Any sales process creates a structure that helps track the progress of the sale. However, most sales processes also encourage dysfunctional sales behavior. I've recently stumbled across a sales process model that pretty much fixes that problem, but before going into details, let's look at what's wrong with your typical sales processes.
As I explained in my post way back in March, "Is Your Sales Process Obsolete," the typical sales process looks something like this:
- Step #1. Engage customer.
- Step #2. Investigate needs.
- Step #3. Present a product.
- Step #4. Demonstrate the product.
- Step #5. Propose a purchase.
- Step #6. Negotiate terms.
- Step #7. Answer objections.
- Step #8. Close the deal.
Ideally, you want your sales process to match the customer's buying process. The problem is that every customer is different when it comes to stakeholders,politics, etc. If you took the "match the customer buying process" concept to its logical extreme, you'd end up rewriting your sales process for every customer. That's why it's easier to stick with the traditional "vendor-focused" process -- even though it's not really helping.
I recently had a conversation Duane Sparks and Tim Murray, the two leaders of the sales training firm The Sales Board. They may have come up with the skeleton of a sales process model that matches -- in a generic sense -- the way that every customer makes buying decisions, regardless of the specific details. They've observed that customer buying decisions always take place in five predictable stages:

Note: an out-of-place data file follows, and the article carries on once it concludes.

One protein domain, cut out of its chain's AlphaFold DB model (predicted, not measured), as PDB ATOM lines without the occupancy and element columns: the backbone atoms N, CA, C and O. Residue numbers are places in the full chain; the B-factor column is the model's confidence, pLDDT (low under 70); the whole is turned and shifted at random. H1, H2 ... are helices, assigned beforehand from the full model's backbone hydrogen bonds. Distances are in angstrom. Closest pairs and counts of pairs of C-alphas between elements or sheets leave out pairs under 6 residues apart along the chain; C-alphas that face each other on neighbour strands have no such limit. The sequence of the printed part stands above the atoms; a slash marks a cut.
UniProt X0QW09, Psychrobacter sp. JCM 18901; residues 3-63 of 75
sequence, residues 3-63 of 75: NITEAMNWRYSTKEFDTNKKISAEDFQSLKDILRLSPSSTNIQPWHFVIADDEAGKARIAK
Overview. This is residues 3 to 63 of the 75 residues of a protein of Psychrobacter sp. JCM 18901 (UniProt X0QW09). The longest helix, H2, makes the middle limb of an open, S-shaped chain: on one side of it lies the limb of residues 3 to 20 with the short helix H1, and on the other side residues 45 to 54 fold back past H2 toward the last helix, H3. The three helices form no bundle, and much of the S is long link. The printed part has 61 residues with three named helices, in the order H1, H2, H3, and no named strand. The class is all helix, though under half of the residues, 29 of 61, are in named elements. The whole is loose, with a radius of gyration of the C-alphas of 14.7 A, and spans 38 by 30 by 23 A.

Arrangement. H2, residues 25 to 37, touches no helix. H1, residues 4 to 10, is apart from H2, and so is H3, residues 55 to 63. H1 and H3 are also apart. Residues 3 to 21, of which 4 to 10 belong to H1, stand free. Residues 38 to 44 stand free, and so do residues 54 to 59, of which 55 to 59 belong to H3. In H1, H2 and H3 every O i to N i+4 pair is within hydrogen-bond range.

- Do I want to do business with this particular sales professional?
- Do I want to do business with the firm this sales professional represents?
- Do I want and need the products and services this sales professional is offering?
- Does the price and value of those products and services meet my expectations?
- Is this the right time to make a decision to buy those products and service?
What's going to be different (meaning unique to your firm and to individual customers) are the specific activities that your sales reps must do to guide each customer to make the five "sub-decisions" that will result in the big decision of actually buying... from you.
Figuring out that part of your "perfect" sales process is going to take observation and research into what's really working out in the field. But if all those activities are structured around those five decisions -- in that order -- you're more likely to close business than with a sales process based upon wishful thinking about how customers ought to buy.